Cryptic Chlorination by a Non-haem Iron Enzyme During Cyclopropyl Amino Acid Biosynthesis

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Chemistry (HMC)

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Enzymatic incorporation of chlorine, bromine or iodine atoms occurs during the biosynthesis of more than 4,000 natural products1. Halogenation can have significant consequences for the bioactivity of these products so there is great interest in understanding the biological catalysts that perform these reactions. Enzymes that halogenate unactivated aliphatic groups have not previously been characterized. Here we report the activity of five proteins—CmaA, CmaB, CmaC, CmaD and CmaE—in the construction of coronamic acid (CMA; 1-amino-1-carboxy-2-ethylcyclopropane), a constituent of the phytotoxin coronatine synthesized by the phytopathogenic bacterium Pseudomonas syringae2. CMA derives from l-allo-isoleucine, which is covalently attached to CmaD through the actions of CmaA, a non-ribosomal peptide synthetase module, and CmaE, an unusual acyltransferase. We show that CmaB, a member of the non-haem Fe2+, α-ketoglutarate-dependent enzyme superfamily, is the first of its class to show halogenase activity, chlorinating the γ-position of l-allo-isoleucine. Another previously undescribed enzyme, CmaC, catalyses the formation of the cyclopropyl ring from the γ-Cl-l-allo-isoleucine product of the CmaB reaction. Together, CmaB and CmaC execute γ-halogenation followed by intramolecular γ-elimination, in which biological chlorination is a cryptic strategy for cyclopropyl ring formation.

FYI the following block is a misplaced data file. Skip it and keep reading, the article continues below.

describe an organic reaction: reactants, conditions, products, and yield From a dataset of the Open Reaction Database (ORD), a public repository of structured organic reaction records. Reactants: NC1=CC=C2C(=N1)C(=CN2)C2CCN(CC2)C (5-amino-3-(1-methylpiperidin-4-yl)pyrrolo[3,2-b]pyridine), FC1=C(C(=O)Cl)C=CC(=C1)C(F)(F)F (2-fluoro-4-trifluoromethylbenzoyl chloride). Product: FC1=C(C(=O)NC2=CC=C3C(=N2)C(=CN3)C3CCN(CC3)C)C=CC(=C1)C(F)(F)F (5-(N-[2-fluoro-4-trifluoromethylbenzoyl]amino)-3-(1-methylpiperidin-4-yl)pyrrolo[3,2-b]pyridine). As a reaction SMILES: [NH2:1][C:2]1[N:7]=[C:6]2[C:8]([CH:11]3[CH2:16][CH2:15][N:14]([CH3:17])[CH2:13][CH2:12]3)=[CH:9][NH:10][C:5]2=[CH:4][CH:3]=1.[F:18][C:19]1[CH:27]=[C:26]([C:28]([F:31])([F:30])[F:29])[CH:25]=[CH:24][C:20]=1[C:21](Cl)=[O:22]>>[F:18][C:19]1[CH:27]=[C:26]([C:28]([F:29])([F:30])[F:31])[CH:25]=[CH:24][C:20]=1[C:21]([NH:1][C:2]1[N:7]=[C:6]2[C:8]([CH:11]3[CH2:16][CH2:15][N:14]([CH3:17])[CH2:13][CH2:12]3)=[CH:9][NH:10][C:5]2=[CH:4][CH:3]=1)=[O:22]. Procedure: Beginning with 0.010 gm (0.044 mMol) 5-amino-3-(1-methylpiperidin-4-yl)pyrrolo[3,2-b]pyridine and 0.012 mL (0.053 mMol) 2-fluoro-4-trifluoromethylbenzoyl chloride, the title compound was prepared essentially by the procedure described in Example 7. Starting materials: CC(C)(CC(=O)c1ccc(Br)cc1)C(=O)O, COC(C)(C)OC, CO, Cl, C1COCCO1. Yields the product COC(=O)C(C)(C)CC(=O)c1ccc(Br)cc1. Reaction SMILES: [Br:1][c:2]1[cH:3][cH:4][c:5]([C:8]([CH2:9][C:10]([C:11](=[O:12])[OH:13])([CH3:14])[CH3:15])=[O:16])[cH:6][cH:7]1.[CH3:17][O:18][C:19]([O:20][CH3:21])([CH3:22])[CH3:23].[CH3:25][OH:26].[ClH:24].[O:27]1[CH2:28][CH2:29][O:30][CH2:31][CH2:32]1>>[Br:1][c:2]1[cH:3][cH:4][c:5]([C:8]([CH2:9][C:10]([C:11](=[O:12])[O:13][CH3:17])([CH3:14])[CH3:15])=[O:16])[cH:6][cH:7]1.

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© 2005 Nature Publishing Group